COMMITMENT TO MENTAL HEALTH
Our little family has been deeply affected by mental illness - both from Smed's own battles with brain damage and suicidal ideation, as well as from the loss of loved ones. We speak from experience. You are not alone. There is hope.
(This is Smed, specifically, now)
I spent many years feeling alone and hopeless. I thought I had tried everything (I had tried everything I knew of, but there was SO MUCH MORE than I knew- there is a whole world out there of resources and information). I thought there was no "other side" I could possibly hope to reach. I thought the storm would rage at that intensity until the end of my life.
I am still here, and I can tell you that I understand those feelings. For me it was depression, anxiety, and suicidal ideation, among other things. Your battles may be very different, but I firmly believe that you can get on the other side of your storm, as well.
I see blue skies regularly. I still have storms, yes, but they aren't nearly as common. I am better equipped to deal with them when they come, and they don't last nearly as long. I have a toolbox (medication, CBT techniques, therapies, relationships) that are strengthening and healing for me, and you can find a toolbox that is strengthening and healing for you.
You may feel that your mental illness has shattered parts of your life. It had for me. However, I have been amazed at what I have been able to preserve as I have healed, and what I have been able to rebuild that was lost. I didn't think that was possible. It is.
But you aren't here to learn about me. If you are reading this and you are struggling, find allies and resources and start your journey toward health and healing.
First things first: If you are considering hurting yourself, please call 911 or the suicide prevention lifeline:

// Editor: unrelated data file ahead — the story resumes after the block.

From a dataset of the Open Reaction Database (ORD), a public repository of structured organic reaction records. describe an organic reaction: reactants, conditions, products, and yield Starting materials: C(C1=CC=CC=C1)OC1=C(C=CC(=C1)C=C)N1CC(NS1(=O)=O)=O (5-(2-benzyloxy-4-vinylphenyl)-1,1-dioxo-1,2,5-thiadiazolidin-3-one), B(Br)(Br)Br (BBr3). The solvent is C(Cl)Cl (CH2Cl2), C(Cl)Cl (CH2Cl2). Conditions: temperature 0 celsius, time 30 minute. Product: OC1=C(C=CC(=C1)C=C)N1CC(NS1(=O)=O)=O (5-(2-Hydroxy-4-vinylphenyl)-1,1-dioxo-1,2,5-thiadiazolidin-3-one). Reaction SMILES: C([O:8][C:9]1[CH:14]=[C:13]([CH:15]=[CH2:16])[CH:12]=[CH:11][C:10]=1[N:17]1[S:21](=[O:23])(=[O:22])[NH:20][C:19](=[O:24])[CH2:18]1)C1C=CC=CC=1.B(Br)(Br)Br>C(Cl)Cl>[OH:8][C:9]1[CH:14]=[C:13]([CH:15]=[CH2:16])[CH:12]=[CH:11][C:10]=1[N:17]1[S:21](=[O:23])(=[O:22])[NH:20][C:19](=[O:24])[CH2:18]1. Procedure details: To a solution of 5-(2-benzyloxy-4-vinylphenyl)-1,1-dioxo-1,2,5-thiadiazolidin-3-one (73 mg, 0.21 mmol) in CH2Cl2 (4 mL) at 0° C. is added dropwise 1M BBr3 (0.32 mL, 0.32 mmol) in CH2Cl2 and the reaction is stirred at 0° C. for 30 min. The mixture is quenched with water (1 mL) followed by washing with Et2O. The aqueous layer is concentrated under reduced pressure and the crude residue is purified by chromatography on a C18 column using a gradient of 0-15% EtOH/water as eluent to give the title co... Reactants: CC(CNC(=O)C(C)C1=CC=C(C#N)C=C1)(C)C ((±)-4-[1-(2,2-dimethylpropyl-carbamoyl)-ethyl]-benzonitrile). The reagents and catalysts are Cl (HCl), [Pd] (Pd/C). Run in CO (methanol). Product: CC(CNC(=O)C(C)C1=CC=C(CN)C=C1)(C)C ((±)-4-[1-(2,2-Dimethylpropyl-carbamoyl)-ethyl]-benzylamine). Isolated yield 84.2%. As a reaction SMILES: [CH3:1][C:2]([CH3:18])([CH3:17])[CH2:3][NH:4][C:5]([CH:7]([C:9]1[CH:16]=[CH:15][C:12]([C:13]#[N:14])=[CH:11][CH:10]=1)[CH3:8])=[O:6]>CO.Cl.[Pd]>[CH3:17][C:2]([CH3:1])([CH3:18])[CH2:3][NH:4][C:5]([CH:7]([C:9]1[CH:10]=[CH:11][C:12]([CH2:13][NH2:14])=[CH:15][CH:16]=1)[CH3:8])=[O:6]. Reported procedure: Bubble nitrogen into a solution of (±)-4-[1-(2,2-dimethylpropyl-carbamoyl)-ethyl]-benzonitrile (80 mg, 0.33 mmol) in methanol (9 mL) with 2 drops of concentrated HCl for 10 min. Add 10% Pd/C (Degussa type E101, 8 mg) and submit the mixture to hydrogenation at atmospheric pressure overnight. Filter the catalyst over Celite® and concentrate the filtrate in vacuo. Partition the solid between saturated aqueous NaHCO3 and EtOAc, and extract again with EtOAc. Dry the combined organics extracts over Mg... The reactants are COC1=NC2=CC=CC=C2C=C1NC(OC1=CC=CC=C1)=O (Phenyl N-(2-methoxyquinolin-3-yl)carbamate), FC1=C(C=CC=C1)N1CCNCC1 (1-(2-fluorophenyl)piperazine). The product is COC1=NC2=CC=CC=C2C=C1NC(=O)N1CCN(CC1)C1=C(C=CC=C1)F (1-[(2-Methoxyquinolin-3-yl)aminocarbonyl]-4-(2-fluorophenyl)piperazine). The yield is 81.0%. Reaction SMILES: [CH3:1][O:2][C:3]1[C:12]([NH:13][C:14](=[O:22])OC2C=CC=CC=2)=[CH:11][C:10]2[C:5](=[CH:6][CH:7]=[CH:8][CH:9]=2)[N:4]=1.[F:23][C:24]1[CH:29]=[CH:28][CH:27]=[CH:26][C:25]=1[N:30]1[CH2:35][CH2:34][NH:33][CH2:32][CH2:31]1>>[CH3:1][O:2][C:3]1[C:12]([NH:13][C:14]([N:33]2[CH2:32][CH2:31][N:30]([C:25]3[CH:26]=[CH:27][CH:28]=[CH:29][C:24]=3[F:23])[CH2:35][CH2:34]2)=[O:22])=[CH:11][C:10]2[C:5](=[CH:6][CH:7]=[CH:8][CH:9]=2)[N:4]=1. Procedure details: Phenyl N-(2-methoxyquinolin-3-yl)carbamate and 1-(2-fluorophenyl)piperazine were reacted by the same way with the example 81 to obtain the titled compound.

National Suicide Prevention Lifeline:
If you are currently safe, get in to your Doctor, and, ideally, into a Psychiatrist. Your physician is a great ally, but be aware that the experience and specialization of a Psychiatrist may be better equipped to help you. If you feel you aren't progressing with your doctor it doesn't mean you can't progress. It just means you might need someone with more knowledge.
Build a support network. Family, friends, others that can relate to you. Talk with those you trust so you don't have to carry it alone.
Find a therapist to work with. Cognitive Behavioral Therapy (CBT) is a great place to start. For me, personally, Eye Movement Desensitization and Reprocessing (EMDR) was a valuable therapy in dealing with past trauma. There are lots of types of therapies that you might not be aware of that are particularly helpful for you.
Finally, try to be open to learning. The internet is a two-edged sword. Find reputable sites and learn what you can about what you are facing. The National
Institute of Mental Health is a great place to start.
Most of all, don't give up. There is so much happening on the Mental Health front, and so much promising research and new treatments being explored. Between all that and ACTIVELY practicing what you already know with regards to mental health there is hope right here before you. Don't fall into the "knowing trap". It's not enough to know. You have to put it into practice intentionally. Silly, I know, but that was hard for me to ultimately realize. I ramble on. What I mean to say is HOPE ON!
You've got this. Really. But remember, a team is vital in this kind of fight. Please don't fight alone. Mental health is a team sport. We're all in this together. :)
Please feel free to reach out to Smed directly if you need someone to talk to, at firstname.lastname@example.org (This forwards directly to Smed's personal email).
Additionally, please feel free to read more about Smed's experience, and the things that made a difference in our lives.